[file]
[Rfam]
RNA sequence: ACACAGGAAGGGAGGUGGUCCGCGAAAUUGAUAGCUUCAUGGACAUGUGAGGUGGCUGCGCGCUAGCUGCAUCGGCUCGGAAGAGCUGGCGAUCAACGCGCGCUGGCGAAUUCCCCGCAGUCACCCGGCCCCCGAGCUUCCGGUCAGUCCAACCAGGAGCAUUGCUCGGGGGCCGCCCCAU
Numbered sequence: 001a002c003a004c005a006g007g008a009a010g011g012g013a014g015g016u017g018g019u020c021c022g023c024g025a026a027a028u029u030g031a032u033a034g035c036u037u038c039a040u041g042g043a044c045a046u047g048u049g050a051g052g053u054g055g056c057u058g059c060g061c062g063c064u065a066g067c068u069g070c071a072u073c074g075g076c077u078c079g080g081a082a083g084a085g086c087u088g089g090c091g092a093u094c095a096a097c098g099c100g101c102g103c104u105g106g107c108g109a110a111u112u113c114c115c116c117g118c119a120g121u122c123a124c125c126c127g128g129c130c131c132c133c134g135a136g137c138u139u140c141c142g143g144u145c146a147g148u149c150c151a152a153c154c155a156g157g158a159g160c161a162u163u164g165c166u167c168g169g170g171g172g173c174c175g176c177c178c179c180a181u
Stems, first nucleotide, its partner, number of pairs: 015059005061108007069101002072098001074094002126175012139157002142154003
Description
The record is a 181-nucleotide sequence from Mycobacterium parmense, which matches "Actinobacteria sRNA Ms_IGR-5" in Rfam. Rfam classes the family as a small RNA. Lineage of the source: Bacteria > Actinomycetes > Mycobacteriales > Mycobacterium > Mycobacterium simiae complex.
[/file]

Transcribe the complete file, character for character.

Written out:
[Rfam]
RNA sequence: ACACAGGAAGGGAGGUGGUCCGCGAAAUUGAUAGCUUCAUGGACAUGUGAGGUGGCUGCGCGCUAGCUGCAUCGGCUCGGAAGAGCUGGCGAUCAACGCGCGCUGGCGAAUUCCCCGCAGUCACCCGGCCCCCGAGCUUCCGGUCAGUCCAACCAGGAGCAUUGCUCGGGGGCCGCCCCAU
Numbered sequence: 001a002c003a004c005a006g007g008a009a010g011g012g013a014g015g016u017g018g019u020c021c022g023c024g025a026a027a028u029u030g031a032u033a034g035c036u037u038c039a040u041g042g043a044c045a046u047g048u049g050a051g052g053u054g055g056c057u058g059c060g061c062g063c064u065a066g067c068u069g070c071a072u073c074g075g076c077u078c079g080g081a082a083g084a085g086c087u088g089g090c091g092a093u094c095a096a097c098g099c100g101c102g103c104u105g106g107c108g109a110a111u112u113c114c115c116c117g118c119a120g121u122c123a124c125c126c127g128g129c130c131c132c133c134g135a136g137c138u139u140c141c142g143g144u145c146a147g148u149c150c151a152a153c154c155a156g157g158a159g160c161a162u163u164g165c166u167c168g169g170g171g172g173c174c175g176c177c178c179c180a181u
Stems, first nucleotide, its partner, number of pairs: 015059005061108007069101002072098001074094002126175012139157002142154003
Description
The record is a 181-nucleotide sequence from Mycobacterium parmense, which matches "Actinobacteria sRNA Ms_IGR-5" in Rfam. Rfam classes the family as a small RNA. Lineage of the source: Bacteria > Actinomycetes > Mycobacteriales > Mycobacterium > Mycobacterium simiae complex.